State of the Union How Will Scandal Allegations Affect America's Agenda at Home and Abroad: Social Security, Trade, Asia, Mideast?

The Christian Science Monitor, January 26, 1998 | Go to article overview
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State of the Union How Will Scandal Allegations Affect America's Agenda at Home and Abroad: Social Security, Trade, Asia, Mideast?


The sky isn't falling. Today's "sex, lies, and audiotape" allegations are in some ways reminiscent of Watergate. But they splash into the living rooms of an America strikingly different from that of 1973, when the Watergate burglary trial set in train a political cataclysm.

Watergate jolted an America entering its worst recession since the Great Depression, shaken by the first '70s' oil shock, still mired in Vietnam, and nowhere near the end of the cold war.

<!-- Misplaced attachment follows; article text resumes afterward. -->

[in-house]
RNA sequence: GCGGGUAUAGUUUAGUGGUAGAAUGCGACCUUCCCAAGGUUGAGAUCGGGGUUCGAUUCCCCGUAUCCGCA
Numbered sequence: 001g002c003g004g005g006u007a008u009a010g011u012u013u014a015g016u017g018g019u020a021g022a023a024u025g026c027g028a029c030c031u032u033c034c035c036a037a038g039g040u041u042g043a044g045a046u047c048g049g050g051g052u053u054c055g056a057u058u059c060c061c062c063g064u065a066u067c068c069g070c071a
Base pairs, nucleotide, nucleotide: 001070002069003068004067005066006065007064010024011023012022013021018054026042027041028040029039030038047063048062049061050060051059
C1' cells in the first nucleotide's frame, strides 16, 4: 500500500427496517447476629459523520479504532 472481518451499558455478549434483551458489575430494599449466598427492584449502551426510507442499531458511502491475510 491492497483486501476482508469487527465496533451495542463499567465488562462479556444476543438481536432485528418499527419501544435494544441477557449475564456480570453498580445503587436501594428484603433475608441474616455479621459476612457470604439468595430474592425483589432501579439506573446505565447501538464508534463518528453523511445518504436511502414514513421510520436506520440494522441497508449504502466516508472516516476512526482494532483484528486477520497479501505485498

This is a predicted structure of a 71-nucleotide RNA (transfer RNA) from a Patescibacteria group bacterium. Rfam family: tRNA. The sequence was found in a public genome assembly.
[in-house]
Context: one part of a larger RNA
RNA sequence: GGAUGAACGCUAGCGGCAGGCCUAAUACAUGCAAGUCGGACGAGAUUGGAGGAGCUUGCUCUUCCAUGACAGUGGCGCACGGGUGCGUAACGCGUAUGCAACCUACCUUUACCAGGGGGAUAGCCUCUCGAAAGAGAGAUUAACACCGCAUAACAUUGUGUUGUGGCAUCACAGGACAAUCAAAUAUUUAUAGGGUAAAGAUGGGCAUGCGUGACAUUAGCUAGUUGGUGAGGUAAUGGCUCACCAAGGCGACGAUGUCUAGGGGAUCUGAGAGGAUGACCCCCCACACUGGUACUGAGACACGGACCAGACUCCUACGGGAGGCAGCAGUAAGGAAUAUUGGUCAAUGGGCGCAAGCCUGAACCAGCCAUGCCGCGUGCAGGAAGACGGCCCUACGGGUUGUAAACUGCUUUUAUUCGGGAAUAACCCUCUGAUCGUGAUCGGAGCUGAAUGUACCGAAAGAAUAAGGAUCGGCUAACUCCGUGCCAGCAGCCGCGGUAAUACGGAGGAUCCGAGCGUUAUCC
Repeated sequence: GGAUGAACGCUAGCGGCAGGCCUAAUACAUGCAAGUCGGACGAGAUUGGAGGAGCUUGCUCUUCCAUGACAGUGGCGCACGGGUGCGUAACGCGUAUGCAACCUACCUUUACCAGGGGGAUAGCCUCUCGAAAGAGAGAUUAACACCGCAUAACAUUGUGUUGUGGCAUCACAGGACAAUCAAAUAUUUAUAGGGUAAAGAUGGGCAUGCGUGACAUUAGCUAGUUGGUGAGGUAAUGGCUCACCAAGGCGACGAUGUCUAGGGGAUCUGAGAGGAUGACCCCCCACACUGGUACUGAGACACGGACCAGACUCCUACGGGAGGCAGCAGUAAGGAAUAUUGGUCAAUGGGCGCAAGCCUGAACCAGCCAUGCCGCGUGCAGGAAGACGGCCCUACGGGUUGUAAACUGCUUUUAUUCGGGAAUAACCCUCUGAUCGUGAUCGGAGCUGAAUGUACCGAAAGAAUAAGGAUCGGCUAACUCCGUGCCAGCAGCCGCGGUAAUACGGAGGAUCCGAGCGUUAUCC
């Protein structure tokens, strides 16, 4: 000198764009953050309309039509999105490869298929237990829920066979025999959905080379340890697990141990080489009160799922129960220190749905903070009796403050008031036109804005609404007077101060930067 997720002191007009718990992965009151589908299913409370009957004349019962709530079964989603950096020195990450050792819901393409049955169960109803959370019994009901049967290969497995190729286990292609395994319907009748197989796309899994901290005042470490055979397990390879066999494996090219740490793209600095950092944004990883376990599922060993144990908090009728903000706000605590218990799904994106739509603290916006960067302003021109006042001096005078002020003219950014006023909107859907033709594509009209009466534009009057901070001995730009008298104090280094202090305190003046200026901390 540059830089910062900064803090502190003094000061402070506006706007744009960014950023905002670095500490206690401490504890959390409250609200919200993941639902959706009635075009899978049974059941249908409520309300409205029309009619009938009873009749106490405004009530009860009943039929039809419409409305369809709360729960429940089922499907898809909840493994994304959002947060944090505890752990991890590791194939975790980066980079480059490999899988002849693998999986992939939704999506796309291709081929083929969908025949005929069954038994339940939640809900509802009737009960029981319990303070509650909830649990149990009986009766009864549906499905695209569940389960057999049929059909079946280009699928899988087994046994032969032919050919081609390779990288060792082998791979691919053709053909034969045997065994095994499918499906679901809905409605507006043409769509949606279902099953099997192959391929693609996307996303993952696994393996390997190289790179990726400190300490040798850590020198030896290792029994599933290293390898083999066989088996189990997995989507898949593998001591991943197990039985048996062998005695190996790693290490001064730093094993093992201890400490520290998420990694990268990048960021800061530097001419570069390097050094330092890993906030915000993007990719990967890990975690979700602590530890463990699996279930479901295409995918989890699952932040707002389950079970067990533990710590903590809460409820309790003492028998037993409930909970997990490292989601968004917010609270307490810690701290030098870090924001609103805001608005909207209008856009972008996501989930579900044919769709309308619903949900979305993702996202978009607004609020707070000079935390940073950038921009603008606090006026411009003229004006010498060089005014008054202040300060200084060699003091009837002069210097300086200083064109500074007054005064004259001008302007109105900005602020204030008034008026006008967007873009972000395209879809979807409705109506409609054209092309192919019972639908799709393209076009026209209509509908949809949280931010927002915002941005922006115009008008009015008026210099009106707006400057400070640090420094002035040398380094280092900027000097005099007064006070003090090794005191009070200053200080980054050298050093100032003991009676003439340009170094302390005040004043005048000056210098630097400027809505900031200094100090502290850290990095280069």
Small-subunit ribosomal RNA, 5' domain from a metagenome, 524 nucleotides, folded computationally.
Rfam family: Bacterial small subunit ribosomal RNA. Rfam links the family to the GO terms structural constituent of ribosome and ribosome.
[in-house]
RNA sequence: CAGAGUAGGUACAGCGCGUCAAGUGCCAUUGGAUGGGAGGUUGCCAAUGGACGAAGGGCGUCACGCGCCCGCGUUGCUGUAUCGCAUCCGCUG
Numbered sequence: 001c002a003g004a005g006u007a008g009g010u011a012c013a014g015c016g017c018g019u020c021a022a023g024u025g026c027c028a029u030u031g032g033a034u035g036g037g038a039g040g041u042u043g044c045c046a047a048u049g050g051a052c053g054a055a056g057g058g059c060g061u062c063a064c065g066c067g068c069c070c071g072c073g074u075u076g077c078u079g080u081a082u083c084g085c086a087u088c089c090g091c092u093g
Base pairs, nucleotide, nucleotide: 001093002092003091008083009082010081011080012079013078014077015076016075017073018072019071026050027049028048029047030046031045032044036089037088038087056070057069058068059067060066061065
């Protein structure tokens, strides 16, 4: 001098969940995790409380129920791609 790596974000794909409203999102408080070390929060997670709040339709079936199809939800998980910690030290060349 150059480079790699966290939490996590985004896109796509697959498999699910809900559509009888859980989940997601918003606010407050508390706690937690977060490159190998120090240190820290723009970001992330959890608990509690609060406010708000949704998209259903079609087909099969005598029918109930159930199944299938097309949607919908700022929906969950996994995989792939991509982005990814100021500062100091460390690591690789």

Today's allegations fall on a US enjoying record prosperity, the lowest unemployment in a generation, nearing its first balanced budget in three decades, at peace, and rid of cold war fears. True, confidence has been shaken by Asian tailspins. Confrontation with Iraq looms once more. And Americans tell pollsters they worry about both the values and financial future they are handing on to their children. Furthermore, to the extent citizens tend to associate good times with their elected leader, they may now worry that crisis and stalemate in the White House could spell the end of a sunny era. That's wrong in both premise and conclusion. But it could become a self-fulfilling prophecy unless checked. There's no magic formula for halting another "long national nightmare." But to find our way out of this sad drama it may be useful to (1) make an unblinking assessment of the legal and political factors; (2) look at their impact at home and abroad; and (3) suggest one simple course of action. Assessing the allegations President Clinton, like any other citizen, is not above the law. As such, he had to submit sworn, videotaped testimony in a Whitewater trial. As such, he was questioned under oath for six hours for the Paula Jones civil suit against him. Like any citizen he is entitled to a presumption of innocence. But many in Washington suggest that he has artfully dodged the truth in answering questions about allegations of adultery. He reportedly changed his denial of one such affair, with Gennifer Flowers, in the Jones case deposition. He and his lawyers appear to be proceeding cautiously on the current Monica Lewinsky accusations because of his sworn statement in the same deposition that there was no adulterous affair with Ms. Lewinsky. Mr. Clinton's defenders argue, rightly, that there is a large cottage industry of zealots who purvey lurid tales about Vincent Foster's suicide and Arkansas drug pipelines to bring down the president.

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